Whether down to work, illness or just the little hassles of everyday life, most of us will have experienced stress at some point in our lives. Aside from common symptoms such as lack of sleep and stomach upset, there are many other visible signs of stress that shouldn’t be ignored. Obviously the long-term solution to these issues is to learn to manage your stress with relaxation techniques, exercise, or talking therapy, but if you’ve noticed that stress is affecting the way you look and you’re after a quick fix, take a look at these helpful tips.


Skin problems

If you’ve noticed some issues with your skin lately, stress may be the culprit. Cortisol, the hormone responsible for stress, can cause pores to clog and acne to form. Common skin conditions such as eczema can also worsen due to stress, resulting in an outbreak of dry patches of skin. If stress has taken a toll on your skin, look for some effective ways to treat it. Introducing a regular skincare routine can help keep occasional spots at bay, or if your acne is more severe, try visiting your GP who can advise you on the best treatment. Eczema can usually be easily handled with the use of over-the-counter moisturisers and creams, but if this isn’t effective, prescription medication can also be helpful.

Hair loss

Stress-related hair loss, or telogen effluvium, is a common problem for many people. This hair loss usually occurs after a sudden and severe onset of stress, and causes hair follicles to enter the resting stage and hair to stop growing. Although with most cases of telogen effluvium the hair begins to grow back on its own, there are things you can do to conceal any thinning areas of hair. Many brands such as caboki uk offer products that use natural plant fibres that once sprinkled over the affected area, result in a thicker looking head of hair that lasts all day long. Other easy ways to conceal hair loss include styling techniques, volumizing products or by dyeing your hair a lighter shade to minimise the appearance of thinning hair at the roots.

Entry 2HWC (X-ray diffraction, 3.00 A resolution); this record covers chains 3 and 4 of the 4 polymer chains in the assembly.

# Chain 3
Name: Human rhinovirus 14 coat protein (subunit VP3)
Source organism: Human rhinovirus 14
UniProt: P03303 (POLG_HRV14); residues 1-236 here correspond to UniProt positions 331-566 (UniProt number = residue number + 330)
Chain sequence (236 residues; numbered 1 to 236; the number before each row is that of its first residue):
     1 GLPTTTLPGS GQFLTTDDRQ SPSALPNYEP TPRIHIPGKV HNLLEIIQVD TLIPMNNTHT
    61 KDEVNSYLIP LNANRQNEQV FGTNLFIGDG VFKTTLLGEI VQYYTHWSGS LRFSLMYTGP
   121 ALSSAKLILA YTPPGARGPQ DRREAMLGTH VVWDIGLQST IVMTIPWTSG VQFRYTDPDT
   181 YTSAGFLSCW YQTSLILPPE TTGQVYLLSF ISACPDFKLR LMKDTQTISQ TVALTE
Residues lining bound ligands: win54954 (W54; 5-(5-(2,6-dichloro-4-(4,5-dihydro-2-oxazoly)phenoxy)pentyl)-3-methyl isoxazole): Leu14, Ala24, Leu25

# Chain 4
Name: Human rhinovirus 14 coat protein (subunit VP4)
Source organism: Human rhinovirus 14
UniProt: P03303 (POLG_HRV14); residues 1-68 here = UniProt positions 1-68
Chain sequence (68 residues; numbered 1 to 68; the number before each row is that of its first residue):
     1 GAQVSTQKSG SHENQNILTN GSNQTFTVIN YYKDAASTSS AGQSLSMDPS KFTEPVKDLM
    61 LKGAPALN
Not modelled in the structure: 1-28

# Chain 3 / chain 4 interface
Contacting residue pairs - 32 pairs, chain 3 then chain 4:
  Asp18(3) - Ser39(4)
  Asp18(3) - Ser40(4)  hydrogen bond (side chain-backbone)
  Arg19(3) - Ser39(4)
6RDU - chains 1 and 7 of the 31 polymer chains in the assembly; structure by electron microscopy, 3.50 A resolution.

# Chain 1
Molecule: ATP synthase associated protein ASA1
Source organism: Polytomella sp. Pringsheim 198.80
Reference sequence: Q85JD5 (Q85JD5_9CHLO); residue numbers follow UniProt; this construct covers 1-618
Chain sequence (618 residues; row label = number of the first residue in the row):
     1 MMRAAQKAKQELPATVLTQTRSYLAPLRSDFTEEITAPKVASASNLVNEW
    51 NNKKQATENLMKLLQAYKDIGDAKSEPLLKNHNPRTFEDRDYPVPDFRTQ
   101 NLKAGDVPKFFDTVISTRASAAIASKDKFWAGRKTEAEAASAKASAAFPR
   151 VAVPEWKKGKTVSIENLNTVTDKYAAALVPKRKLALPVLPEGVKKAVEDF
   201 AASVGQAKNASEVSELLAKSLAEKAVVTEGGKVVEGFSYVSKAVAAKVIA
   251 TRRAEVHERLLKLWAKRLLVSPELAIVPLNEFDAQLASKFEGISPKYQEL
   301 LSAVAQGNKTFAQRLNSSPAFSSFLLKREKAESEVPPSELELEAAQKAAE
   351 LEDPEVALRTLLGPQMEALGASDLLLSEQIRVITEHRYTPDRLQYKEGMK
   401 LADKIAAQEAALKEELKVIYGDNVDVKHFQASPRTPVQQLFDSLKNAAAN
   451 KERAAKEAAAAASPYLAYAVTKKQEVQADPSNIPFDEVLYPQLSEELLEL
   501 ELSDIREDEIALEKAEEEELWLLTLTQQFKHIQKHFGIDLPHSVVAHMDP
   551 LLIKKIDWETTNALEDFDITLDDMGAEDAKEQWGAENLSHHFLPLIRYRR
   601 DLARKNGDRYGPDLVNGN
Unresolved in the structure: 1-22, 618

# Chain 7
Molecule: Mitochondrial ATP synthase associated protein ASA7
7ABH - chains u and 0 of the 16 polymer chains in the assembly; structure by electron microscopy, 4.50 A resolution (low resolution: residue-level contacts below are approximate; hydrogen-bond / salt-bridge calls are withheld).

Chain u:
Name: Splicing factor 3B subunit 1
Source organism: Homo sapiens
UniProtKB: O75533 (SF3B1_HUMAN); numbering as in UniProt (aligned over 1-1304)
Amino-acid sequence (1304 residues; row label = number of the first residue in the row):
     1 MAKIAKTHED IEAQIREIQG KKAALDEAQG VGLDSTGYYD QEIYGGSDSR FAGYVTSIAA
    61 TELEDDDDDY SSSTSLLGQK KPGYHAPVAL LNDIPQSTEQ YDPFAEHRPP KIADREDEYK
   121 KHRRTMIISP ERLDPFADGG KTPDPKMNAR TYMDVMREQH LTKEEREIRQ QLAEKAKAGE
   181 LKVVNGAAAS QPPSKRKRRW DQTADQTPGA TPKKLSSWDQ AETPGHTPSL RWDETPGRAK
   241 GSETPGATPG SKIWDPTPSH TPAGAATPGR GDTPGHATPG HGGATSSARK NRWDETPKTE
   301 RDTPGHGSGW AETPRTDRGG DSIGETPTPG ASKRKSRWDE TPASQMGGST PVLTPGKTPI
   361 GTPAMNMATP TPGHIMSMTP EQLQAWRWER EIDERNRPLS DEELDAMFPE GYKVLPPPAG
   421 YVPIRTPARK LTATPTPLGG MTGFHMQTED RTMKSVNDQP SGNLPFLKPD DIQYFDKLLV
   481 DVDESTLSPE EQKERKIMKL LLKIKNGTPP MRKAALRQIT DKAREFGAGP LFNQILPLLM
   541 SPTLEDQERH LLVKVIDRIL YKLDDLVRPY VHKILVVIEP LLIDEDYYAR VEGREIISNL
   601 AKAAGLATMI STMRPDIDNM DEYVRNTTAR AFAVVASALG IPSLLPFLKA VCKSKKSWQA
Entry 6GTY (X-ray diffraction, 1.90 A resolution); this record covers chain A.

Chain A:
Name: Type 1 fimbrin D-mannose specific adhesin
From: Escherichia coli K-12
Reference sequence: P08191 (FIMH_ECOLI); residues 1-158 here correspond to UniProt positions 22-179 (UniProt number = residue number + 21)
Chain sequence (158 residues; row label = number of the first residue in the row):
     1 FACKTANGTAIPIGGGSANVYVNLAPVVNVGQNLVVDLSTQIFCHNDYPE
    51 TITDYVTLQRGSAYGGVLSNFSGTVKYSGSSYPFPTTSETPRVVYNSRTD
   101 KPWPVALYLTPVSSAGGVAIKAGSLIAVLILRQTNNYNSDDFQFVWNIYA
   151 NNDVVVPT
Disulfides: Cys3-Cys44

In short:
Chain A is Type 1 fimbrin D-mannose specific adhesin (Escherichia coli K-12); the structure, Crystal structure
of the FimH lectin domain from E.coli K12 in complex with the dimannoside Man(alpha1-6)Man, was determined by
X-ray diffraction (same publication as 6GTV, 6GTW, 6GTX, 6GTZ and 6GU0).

Weight changes

Often the most noticeable of the signs. Changes such as weight gain or loss are a common symptom of stress. These issues are again down to the hormone cortisol, which has been shown to increase appetite and drive cravings for unhealthy food. Alternatively, the worry and anxiety that comes along with stress can cause a loss of appetite, resulting in an often drastic weight loss. While working to combat your stress, try and manage your weight by eating a healthy, balanced diet full of fruits and vegetables. Drinking herbal tea such as green tea has been said to have a relaxing effect on the body while also speeding up metabolism, which can help you shed any extra weight you’ve gained. On the other hand, if you’re having trouble putting the weight back on, try specialist weight-gaining milkshakes and meals packed full of healthy fats, and remember to start each day with a filling breakfast. Lack of appetite can often make people forget to eat, so it might be worth scheduling alarms to remind you of each meal time to help your body get back into a routine.

If you’re experiencing severe stress, remember to always talk to your GP for advice and find a treatment that can help.